Redmond Town Center kicks off ‘Great Denim Days’ and ‘Real Life Story: Five Women’s Quest for the Perfect Jeans’

Look for a denim clothesline across Center Street Plaza when Redmond Town Center (RTC) launches a "Great Denim Days" promotion on Monday, July 26. Running through the end of August, the promotion includes an "Enter to Win $10,000" contest as well as savings guides and coupons pointing shoppers to deals on jeans and other back-to-school apparel.

Danielle Alcantara

Look for a denim clothesline across Center Street Plaza when Redmond Town Center (RTC) launches a “Great Denim Days” promotion on Monday, July 26. Running through the end of August, the promotion includes an “Enter to Win $10,000” contest as well as savings guides and coupons pointing shoppers to deals on jeans and other back-to-school apparel.

Pick up savings guides and coupons at RTC’s Guest Services department, located on the ground level near the corner of Northeast 74th Street and 164th Avenue Northeast.

RTC has also kicked off a “Real Life Story: Five Women’s Quest to Find the Perfect Jeans” campaign.

Five fearless females from RTC’s Guest Services team, of different ages, body types and personal style preferences, are taking part. Accompanied by Christina Henning, senior marketing manager at RTC, they’ll try on a wide range of jeans available at the center. RTC will buy each of the ladies their perfect pair of jeans and a classic white shirt to top it off. Photos and first-hand accounts will be posted on Facebook and and you’ll see cardboard cut-outs of the “models” throughout RTC.


Jeans are a quintessential element of nearly every woman’s wardrobe. Most crave versatility, as well as a great fit. They want comfort but also the ability to dress up their jeans with a flirty top and shoes.

So finding the perfect pair can be a challenge, whether you’re petite, plus-sized, flashy or conservative, a college student or a grandmother. Once you find a brand or style that works for you, you tend to stick with it.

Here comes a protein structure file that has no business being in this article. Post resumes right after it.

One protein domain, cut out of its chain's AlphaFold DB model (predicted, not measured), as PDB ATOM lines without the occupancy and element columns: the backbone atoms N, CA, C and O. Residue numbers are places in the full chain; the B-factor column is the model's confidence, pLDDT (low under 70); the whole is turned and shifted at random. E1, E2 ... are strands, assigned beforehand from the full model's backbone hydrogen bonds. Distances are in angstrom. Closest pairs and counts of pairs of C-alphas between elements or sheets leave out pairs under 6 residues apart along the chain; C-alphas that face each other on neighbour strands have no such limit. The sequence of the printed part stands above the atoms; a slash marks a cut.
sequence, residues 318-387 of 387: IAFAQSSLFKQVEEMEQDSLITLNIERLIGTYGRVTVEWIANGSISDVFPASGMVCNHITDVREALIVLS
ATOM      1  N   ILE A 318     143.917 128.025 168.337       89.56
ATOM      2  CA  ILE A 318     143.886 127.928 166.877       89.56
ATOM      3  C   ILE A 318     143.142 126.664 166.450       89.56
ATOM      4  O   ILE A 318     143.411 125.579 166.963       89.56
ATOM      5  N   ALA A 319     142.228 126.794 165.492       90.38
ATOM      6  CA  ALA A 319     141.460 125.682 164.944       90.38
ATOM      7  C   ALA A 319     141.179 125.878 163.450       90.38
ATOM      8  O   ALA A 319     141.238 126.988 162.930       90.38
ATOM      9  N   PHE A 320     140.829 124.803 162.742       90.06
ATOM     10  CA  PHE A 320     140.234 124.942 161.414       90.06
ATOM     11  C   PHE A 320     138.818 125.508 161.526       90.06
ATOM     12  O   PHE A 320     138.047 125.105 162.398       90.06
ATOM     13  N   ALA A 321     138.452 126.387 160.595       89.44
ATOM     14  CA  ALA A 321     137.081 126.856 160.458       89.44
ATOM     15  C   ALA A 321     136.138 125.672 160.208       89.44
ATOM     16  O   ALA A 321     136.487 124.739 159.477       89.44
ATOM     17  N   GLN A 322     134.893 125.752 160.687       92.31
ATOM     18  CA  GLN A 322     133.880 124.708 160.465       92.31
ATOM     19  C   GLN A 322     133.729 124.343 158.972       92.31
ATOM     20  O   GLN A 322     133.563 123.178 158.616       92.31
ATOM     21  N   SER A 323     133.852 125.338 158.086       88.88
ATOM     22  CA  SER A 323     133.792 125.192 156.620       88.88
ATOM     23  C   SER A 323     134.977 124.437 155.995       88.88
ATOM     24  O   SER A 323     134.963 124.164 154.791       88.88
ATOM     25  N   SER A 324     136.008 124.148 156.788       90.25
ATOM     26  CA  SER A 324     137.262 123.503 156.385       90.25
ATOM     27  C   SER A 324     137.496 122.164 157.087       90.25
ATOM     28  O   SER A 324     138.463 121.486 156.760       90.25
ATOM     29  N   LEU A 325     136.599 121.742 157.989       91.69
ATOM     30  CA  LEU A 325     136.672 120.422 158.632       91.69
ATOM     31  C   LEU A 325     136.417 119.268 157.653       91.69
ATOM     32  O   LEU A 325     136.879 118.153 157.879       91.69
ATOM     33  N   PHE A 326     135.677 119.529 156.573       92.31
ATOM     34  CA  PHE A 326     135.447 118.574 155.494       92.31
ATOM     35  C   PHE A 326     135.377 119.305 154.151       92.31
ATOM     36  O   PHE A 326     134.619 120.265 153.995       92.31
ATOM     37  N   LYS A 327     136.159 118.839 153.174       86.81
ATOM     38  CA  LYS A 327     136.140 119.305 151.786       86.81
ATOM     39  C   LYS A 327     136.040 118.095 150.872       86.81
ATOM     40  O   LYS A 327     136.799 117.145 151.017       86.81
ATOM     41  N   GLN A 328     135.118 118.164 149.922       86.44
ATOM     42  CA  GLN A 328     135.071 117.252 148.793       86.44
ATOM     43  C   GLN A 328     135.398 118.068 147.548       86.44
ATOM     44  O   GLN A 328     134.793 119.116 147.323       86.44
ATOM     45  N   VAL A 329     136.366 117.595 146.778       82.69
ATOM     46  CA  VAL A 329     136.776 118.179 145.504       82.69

Thus, the “quest for the perfect jeans” is a chance to have a little fun and explore the bonanza of denim at RTC, said Henning.

So far, Margaret Benecke, a “50-something” female who usually wears jeans in size 10 or 12, told Henning, “I don’t think I can go to Gap. They won’t have stuff to fit me.”

Henning urged her to give Gap a shot. Benecke tried on a pair of Gap “1969 Long and Lean” jeans and exclaimed, “I’m amazed! They fit great — and they’re so cute. It’s almost like wearing pajamas.”

Benecke is also less than five feet tall, Henning added. Finding flattering jeans can be tough for women who are shorter or taller than average. According to Henning, “the good news is that a lot of stores are now carrying short, regular, tall or what Gap calls ‘ankle’ lengths.”

Benecke was also impressed by DKNY and Not Your Daughter’s Jeans at Macy’s.

“She usually shops at Eddie Bauer, so it was like, ‘Let’s get out of your comfort zone,'” said Henning.

We tagged along as Henning shopped for jeans with another of the Guest Services gals, 24-year-old Danielle Alcantara.

Alcantara wears a size 2 petite and fell in love with a pair of Night Wash Skinny jeans by LTB ($89) and a $22 white v-neck shirt by Color Thread, which she found at Vivid Collection/Ciel.

Another of the perfect jeans hunters, 40-year-old Holly Clausen, recently went from size 18-20 down to size 6. “So she is rediscovering her body type, trying on different types of jeans that she wouldn’t have considered before,” said Henning.

Lindsey Snowhill, 29, wears size 18-20 and is looking for jeans that are loose-fitting and casual. Linda Culver, 60, said her perfect jeans would be classic and conservative.

“We really wanted to show the whole gamut,” said Henning.


Ready to embark on your own search for the perfect jeans? Henning shared some tips from Gap.

• Because of the way the fabric is cut, even within the same style and size of jeans, there can be a teensy bit of difference in how they fit. Grab a few pairs of the same size and style, just in case there’s a slight variance.

• Dark jeans will shrink more than lighter jeans because they haven’t been through the extensive laundering process that imparts the faded look.

• The average shrinkage length is one-fourth to one-half of an inch. Wash in cold water and air-dry your jeans if you don’t want them to shrink.

• To preserve the color of dark denim, wash these jeans inside-out.